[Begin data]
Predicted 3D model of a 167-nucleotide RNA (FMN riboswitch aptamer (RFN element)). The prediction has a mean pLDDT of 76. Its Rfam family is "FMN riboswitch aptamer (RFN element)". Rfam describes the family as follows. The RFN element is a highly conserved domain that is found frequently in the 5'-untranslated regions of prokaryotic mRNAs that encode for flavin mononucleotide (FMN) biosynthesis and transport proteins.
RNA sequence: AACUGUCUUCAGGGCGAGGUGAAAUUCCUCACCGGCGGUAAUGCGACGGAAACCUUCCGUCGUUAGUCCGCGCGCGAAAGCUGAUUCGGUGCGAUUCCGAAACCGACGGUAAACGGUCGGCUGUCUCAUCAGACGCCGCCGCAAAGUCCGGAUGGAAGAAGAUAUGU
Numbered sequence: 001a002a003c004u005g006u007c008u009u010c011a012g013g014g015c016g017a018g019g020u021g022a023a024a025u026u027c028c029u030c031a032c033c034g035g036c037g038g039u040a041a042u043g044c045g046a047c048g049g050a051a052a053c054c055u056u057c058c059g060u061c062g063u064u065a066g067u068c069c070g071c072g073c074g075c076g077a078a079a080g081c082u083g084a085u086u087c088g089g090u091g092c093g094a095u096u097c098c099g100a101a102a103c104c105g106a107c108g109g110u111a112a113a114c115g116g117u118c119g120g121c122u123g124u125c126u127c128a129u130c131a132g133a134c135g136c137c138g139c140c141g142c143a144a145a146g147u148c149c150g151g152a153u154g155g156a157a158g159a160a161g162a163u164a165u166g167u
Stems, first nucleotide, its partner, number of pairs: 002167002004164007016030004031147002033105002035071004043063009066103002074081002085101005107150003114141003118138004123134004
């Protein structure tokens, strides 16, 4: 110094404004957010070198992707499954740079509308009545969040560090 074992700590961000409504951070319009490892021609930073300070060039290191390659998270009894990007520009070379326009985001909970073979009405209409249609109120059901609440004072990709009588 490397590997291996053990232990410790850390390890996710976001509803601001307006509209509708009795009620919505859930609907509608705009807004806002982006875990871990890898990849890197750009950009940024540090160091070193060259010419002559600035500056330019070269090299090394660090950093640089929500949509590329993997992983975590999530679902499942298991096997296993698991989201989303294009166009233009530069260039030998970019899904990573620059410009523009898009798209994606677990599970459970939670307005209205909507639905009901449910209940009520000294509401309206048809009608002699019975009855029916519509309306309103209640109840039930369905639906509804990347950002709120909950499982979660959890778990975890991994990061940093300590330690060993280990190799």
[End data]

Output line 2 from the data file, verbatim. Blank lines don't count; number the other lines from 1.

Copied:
RNA sequence: AACUGUCUUCAGGGCGAGGUGAAAUUCCUCACCGGCGGUAAUGCGACGGAAACCUUCCGUCGUUAGUCCGCGCGCGAAAGCUGAUUCGGUGCGAUUCCGAAACCGACGGUAAACGGUCGGCUGUCUCAUCAGACGCCGCCGCAAAGUCCGGAUGGAAGAAGAUAUGU